Some ranchers feed the heifers, or mama cattle, on their own land all year long, grazing in the pasture for the summer, feeding them hay grown in their fields during the colder months.

“We fed our cattle longer than normal,” Semler said about 2013. “And our hay last year, some fields we cut once, some none at all. We had a grasshopper problem, too.”

Other ranchers, like Brice Lee, whose ranch is south of Hesperus, move them from private pastures in New Mexico, where they’ve wintered the heifers, to private pastures in Colorado for the summer.

“Last year, we only got four days of water, when we normally get 30 to 40,” Lee said. “Most everybody’s had to adjust. We haven’t harvested hay in two years, and we haven’t had a lawn for several years because we didn’t want to waste the water.”

Still others winter the cattle on their own land, moving them during the summer to pastures in the mountains where they have grazing permits on Forest Service or Bureau of Land Management land.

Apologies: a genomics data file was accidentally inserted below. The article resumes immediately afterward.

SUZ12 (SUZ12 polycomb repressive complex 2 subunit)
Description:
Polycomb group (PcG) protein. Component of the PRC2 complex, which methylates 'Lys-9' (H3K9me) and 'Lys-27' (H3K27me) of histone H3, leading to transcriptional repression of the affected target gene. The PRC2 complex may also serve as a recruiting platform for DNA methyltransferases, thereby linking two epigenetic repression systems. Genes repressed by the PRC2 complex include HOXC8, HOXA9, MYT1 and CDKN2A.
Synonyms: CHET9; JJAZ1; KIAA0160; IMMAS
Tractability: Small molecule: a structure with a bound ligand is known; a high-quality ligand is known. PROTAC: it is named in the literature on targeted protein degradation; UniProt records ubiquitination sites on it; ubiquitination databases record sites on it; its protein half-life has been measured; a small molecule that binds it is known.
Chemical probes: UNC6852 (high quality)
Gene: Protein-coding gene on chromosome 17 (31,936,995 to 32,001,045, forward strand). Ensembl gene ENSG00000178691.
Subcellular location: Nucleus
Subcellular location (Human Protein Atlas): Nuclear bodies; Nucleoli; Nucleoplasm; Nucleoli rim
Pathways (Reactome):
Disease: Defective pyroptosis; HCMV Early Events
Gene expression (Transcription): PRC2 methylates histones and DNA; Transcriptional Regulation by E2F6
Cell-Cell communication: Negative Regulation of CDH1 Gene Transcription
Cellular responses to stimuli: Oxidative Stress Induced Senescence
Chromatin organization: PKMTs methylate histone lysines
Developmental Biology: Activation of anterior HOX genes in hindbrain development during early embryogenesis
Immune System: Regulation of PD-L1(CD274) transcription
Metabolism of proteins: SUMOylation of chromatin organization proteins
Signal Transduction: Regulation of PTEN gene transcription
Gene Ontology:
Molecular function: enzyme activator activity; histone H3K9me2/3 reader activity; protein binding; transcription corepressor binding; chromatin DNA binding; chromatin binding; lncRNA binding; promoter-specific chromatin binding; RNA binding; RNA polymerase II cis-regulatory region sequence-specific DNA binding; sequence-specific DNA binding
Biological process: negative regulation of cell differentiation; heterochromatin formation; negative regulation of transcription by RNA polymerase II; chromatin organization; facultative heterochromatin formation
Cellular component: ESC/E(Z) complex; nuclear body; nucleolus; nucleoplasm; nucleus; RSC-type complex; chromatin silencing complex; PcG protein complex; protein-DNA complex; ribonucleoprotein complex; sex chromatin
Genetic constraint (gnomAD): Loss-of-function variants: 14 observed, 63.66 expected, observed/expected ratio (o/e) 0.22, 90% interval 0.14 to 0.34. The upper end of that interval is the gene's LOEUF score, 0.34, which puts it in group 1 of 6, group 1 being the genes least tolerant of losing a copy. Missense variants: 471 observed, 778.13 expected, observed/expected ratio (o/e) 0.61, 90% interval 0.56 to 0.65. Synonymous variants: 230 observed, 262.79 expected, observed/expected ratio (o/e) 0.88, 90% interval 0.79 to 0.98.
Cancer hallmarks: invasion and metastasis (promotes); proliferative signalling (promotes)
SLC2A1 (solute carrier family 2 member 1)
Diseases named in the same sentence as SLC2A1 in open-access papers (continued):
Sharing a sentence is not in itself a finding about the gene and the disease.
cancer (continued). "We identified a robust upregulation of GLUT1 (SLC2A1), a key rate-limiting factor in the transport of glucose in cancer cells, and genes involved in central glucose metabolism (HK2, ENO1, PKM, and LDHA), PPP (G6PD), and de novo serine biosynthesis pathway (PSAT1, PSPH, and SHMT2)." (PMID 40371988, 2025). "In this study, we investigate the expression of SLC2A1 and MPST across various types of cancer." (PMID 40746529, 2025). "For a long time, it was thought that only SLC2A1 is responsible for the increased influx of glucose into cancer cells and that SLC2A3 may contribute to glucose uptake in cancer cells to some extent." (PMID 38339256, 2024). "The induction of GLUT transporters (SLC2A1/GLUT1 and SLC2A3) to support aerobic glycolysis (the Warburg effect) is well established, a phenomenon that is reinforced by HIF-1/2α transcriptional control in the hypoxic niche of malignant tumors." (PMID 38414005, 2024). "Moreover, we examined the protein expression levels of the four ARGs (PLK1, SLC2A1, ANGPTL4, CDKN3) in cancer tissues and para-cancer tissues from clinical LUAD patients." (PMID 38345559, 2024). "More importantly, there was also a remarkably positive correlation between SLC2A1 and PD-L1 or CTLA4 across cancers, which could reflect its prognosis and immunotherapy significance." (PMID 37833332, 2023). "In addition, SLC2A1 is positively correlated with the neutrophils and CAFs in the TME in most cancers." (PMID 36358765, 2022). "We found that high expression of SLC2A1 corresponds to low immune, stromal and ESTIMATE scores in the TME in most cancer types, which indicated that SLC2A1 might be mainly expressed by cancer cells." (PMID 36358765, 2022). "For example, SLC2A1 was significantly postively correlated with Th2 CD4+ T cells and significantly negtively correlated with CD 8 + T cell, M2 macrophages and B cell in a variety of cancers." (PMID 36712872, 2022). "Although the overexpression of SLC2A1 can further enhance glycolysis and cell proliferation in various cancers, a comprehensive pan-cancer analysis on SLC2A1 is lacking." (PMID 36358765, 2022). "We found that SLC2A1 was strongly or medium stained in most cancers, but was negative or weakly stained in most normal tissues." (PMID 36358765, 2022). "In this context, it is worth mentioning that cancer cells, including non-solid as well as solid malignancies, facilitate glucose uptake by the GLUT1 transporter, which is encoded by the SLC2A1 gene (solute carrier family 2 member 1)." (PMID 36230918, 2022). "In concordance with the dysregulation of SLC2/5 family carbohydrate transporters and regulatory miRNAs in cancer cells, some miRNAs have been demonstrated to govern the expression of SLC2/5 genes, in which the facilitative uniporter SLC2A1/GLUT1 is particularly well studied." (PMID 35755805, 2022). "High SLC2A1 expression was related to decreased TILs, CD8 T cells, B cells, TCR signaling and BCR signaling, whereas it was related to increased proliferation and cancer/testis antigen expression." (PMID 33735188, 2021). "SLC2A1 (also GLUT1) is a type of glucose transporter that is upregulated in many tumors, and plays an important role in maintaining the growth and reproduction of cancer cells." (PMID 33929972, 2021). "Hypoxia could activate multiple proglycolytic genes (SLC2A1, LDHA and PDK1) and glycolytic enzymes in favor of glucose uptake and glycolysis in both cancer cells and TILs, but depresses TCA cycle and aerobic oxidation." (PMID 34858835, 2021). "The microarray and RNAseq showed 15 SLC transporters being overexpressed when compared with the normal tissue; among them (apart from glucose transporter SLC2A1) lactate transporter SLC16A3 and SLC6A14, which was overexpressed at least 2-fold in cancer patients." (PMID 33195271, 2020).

More La Plata River coverage here.


Long Hollow Reservoir should improve water rights administration on the La Plata River

May 22, 2013

longhollowdamlocationviadurangoherald.jpg

From The Durango Herald (Dale Rodebaugh):

The water collected in Long Hollow Reservoir from Long Hollow Creek and Government Draw will supplement the often scant water from the La Plata River, half of which must be shared with New Mexico.

“We’re happy to see the project moving along so well,” Brice Lee, president of the sponsoring La Plata Water Conservancy District, said last week. “It’s been a tough year because we haven’t gotten the monsoons yet.” Lee gets water from a ditch off the La Plata River for pasture and to irrigate hay. But he’s had only four days of water from his ditch so far this spring…